Early Race Season for the Old Birds – April in the Loft Part 2

April in the Loft Part 2 – Early Race Season for the Old Birds

old birdsThe month of April begins the racing season for the old birds. Depending on your location, your races may, in fact, be in full swing. Actually, old bird races are the favorite of fanciers who like working with the more experienced birds.

Old bird races can also be a rewarding time for fanciers as the birds get a chance to shine with their true racing qualities. No longer is the fancier who has time to daily train his new birds at a racing advantage.

Is the Natural System Dead?

With the classic and double widowhood racing systems being the apparent methods of choice, is the natural system considered obsolete? Far from it! There are many successful U.S. and European fanciers who prefer to use the natural or nesting methods for the longest distance races. Later on in this article, we will see exactly why.

Early Race Season

The clear to partly cloudy skies and moderate temperatures of April can be considered ‘pigeon weather’. During this early race season, many of the race teams are flown on a widowhood or double widowhood method. The best fanciers are focused on using their cocks for the races, up to about 400 miles. And the widowhood cocks are hard to beat.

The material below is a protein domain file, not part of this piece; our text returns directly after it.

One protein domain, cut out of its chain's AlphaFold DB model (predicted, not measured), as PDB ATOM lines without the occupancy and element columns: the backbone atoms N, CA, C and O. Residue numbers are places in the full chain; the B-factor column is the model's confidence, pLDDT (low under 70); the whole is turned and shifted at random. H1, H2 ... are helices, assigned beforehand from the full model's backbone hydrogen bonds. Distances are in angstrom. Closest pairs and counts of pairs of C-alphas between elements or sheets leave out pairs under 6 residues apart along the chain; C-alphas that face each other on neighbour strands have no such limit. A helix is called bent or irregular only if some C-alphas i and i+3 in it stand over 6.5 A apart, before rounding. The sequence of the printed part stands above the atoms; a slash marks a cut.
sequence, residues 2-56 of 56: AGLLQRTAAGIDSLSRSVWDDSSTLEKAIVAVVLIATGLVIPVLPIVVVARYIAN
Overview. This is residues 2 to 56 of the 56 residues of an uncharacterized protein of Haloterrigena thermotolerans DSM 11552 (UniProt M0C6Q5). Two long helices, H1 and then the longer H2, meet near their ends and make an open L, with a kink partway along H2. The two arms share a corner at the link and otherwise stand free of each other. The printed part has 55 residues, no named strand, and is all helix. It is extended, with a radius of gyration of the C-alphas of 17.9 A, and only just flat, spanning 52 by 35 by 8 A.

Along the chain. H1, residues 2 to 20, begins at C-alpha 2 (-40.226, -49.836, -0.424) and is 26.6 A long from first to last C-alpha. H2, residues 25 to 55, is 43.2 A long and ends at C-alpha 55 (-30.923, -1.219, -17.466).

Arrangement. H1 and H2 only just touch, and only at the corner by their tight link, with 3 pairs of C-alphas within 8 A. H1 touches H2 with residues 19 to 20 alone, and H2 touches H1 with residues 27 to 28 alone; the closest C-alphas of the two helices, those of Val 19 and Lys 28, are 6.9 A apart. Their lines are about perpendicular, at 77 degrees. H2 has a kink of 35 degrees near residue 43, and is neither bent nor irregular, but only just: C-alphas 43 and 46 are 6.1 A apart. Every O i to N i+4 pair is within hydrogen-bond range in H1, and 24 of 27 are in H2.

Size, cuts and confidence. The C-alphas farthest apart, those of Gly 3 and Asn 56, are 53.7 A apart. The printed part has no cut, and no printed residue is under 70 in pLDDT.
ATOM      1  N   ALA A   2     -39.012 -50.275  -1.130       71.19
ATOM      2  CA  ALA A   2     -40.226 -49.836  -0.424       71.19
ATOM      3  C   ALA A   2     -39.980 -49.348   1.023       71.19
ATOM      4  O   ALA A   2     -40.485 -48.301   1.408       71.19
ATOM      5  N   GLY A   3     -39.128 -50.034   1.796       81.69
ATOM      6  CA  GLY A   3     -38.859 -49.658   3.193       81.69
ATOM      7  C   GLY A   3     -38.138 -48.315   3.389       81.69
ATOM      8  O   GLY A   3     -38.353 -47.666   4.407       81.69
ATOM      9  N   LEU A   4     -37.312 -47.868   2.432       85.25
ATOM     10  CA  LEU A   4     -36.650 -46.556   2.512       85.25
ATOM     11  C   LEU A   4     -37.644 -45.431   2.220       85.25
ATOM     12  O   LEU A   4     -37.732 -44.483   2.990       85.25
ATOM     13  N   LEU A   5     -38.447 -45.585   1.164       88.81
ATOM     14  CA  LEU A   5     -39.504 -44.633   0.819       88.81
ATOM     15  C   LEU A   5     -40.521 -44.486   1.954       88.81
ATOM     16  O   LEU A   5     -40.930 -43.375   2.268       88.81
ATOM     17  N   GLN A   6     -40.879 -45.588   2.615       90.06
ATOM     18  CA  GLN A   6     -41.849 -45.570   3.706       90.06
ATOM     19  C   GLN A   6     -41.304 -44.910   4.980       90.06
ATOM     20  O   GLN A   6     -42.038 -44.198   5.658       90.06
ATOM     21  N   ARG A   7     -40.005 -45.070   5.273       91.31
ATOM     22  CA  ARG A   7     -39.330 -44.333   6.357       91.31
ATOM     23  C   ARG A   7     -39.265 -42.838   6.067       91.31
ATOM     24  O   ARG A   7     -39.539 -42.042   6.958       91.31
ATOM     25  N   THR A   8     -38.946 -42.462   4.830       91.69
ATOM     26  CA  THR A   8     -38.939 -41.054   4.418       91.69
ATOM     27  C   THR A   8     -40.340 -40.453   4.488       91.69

Calm and Steady Wins the Race

However, when the races get tougher and the distances get longer, it’s time for the racing style of the calm and steady hen. The hen coming home to her nest of ten- or twelve-day eggs can easily outrace the lively, spirited widower.

As quoted by the 1998 Belgium champion, Willem DeZutter, “I like to have a hen coming to eggs about ten to twelve days old, when the weather is hot and the races are hard, because at this point it is more determination than speed that wins those types of races.”

The natural racing method was used quite successfully by Armand Zazueta, another champion fancier. Zazueta frequently excelled at the long-distance races by re-paring several of his best old hens, letting them either mate to one another or placing them back with their cock so they would lay. Then, with ten- to twelve-day eggs in the nests, he would send them on 500- to 600- mile races. These hens, determined to get back, would be his best distance birds. Using both of the hens that were sitting on a nest of four eggs, he often clocked in the races.

So, think about using your hens if you haven’t been faring well lately in your distance races.

Check out “April in the Loft Part 1” to learn more about health of your young birds.

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